The challenge of the future for broadcast and media technology vendors is to remain relevant and to do this we must innovate. Innovate to create the products and services that broadcasters and media content providers demand of us in this ever-changing consumer device led market. On average broadcast and media technology suppliers invest 16% of their sales revenue in R&D each year (Source: IABM Benchmark Report) and this level of investment has been consistent for a number of years.
So although the products and services (excluding cameras, lenses and accessories) being developed for the future may bear little resemblance to that of the past, there is a healthy stream of new innovations being launched and the NPD roadmap of many of our member companies is very healthy indeed.
In addition to this investment from existing players there is also a steady influx of new providers of products and services entering the fray. In many cases these new players are at the forefront of the new media charge and bring some incredibly innovative solutions to the challenges presented by the TV everywhere phenomenon.
So as we witness consolidation in some areas we simultaneously observe proliferation in others. Of course another feature of the M&A activity we are seeing at the moment is the acquisition of some of these newer players which can help a more established supplier take a leap forward and develop at a faster pace than their current in house R&D programme can facilitate.
Awards and Training
All of this innovation cannot go unrecognised and at IBC the IABM will be presenting its Design and Innovation Awards tomorrow (Saturday) evening immediately post show. This year our awards are split into nine separate categories to reflect the IABM Broadcast Supply Industry Model that we also use in the IABM DC Global Market Valuation and Strategy Report. So we will honour winners with products throughout the spectrum from acquisition to playout and from system automation and control to services.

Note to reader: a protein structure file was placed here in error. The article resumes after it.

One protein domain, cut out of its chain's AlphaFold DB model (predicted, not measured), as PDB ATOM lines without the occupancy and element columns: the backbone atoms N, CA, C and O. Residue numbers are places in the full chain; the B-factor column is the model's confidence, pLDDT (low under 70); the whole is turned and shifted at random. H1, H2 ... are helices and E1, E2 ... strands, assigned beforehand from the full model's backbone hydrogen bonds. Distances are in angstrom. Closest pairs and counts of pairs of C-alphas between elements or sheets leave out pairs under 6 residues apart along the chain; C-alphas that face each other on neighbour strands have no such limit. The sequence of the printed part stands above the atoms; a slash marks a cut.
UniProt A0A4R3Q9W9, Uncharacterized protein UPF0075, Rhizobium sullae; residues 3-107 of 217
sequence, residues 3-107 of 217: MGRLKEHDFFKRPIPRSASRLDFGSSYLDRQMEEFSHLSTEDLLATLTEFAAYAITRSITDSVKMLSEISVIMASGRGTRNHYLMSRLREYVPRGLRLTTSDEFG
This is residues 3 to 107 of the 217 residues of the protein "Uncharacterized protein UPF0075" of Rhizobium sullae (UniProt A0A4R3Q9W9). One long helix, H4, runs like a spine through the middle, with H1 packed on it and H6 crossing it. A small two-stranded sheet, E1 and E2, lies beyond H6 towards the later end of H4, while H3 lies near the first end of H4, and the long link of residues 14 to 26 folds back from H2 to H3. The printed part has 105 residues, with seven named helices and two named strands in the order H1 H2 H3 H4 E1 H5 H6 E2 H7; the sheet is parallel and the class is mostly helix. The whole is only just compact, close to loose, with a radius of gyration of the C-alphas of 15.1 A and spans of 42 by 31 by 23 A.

This rapid phase of change in our industry has led to an influx of graduates with IT based skills but with no in depth knowledge of audio and video. Paradoxically it has also led to the incumbent broadcast engineers who are very conversant with audio and video technology with a knowledge gap in IT related topics, such as compression, IP delivery and networks.
The IABM Training Academy is one of the organisations that has mobilised its resources to combat this situation. In recent research, conducted by the IABM, it was found that 73% of respondents thought technical broadcast training would be beneficial, while almost a third identified IT convergence as one of the major causes of the disparity in skills.
The IABM Training Academy offers a range of courses that meet market trends and the appetite for this expertise. Recently launched courses include Understanding File Formats, Compression Fundamentals and Applications, Advanced Networking for Broadcast Engineers and Video Systems and Applications. We will be showcasing the whole range of IABM training courses at IBC along with the CertBMT engineering certification scheme.
For further information, please visit the IABM’s website at www.theiabm.org.